The NIAAA will continue its leadership of the Interagency Coordinating Committee on Fetal Alcohol Syndrome (ICCFAS). Member organizations include seven organizations within the U.S. Department of Health and Human Services (DHHS), the Office of Special Education in the U.S. Department of Education (DoED), and the Office of Juvenile Justice and Delinquency Prevention in the U.S. Department of Justice (DOJ). To promote information exchange and to assure high quality research, the NIAAA sponsored an investigator workshop at the October 1999 ICCFAS meeting.

Item

Genetics - The NIAAA funded Collaborative Study on the Genetics of Alcoholism has discovered areas of the genome that are potentially related to alcoholism. The Committee is aware that data from this study will be released to the scientific community soon and encourages access to and continuing analysis of the data by the broader scientific community. (p. 102)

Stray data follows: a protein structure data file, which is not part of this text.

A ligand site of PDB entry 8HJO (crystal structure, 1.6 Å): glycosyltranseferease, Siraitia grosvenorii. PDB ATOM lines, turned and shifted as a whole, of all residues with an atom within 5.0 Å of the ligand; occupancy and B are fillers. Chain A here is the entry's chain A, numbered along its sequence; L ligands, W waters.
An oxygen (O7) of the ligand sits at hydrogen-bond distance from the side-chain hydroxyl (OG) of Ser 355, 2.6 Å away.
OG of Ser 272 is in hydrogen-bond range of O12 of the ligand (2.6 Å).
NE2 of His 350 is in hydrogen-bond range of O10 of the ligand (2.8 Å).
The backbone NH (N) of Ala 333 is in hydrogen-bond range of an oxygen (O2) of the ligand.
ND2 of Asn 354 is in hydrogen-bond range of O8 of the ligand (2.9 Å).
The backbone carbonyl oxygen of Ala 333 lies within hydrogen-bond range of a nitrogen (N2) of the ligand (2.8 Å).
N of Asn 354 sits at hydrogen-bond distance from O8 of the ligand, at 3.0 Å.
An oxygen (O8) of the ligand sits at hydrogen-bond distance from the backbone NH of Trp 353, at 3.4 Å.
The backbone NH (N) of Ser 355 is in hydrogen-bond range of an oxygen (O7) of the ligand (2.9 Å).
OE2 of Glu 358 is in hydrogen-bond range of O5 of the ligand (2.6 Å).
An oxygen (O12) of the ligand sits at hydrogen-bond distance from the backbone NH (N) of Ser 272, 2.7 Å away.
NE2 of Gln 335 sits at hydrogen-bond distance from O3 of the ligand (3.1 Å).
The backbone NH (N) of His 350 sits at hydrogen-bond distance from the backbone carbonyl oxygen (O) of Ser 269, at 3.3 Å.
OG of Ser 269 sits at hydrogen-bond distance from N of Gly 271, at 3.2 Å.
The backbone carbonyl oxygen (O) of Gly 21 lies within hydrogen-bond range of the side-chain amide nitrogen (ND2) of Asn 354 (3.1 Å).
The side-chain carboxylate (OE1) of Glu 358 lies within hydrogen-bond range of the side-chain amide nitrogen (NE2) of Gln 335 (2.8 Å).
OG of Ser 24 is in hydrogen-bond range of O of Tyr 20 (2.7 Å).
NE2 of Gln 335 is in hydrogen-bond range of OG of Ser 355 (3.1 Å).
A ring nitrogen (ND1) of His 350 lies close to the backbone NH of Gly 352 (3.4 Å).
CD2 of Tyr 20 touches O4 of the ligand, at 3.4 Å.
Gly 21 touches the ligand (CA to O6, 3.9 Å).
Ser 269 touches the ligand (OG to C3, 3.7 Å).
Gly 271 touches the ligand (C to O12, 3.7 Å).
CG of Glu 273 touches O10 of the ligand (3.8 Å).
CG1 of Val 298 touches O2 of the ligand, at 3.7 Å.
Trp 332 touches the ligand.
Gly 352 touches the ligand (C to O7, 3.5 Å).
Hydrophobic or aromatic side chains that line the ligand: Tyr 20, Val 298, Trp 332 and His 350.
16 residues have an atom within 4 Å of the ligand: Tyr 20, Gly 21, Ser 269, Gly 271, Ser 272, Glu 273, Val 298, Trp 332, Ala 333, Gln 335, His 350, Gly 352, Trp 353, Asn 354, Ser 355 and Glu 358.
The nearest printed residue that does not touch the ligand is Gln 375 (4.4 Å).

Action taken or to be taken

Approximately 50-60 percent of total population vulnerability to alcoholism is mediated by genetic factors. The NIAAA-funded Collaborative Study on the Genetics of Alcoholism (COGA) has found significant evidence for genetic linkages on several chromosomes. These chromosomal regions are likely to contain genes that influence alcohol-related behavior. This powerful new data set generated by COGA is now ready for release to the general scientific community. The COGA databases contain extensive clinical, diagnostic, psychological, neurophysiological, pedigree, and genetic data on thousands of individuals, who comprise hundreds of families of alcoholics under study. The neurophysiological data will be distributed by SUNY Downstate Health Sciences Center (New York, NY); all other data will be distributed by Washington University (St. Louis, MO). The companion collection of cell lines and DNA samples from individuals studied will be distributed by Rutgers University (Piscataway, NJ). The Institute plans to encourage intensive analysis of the substantial COGA data set by the broadest possible spectrum of investigators.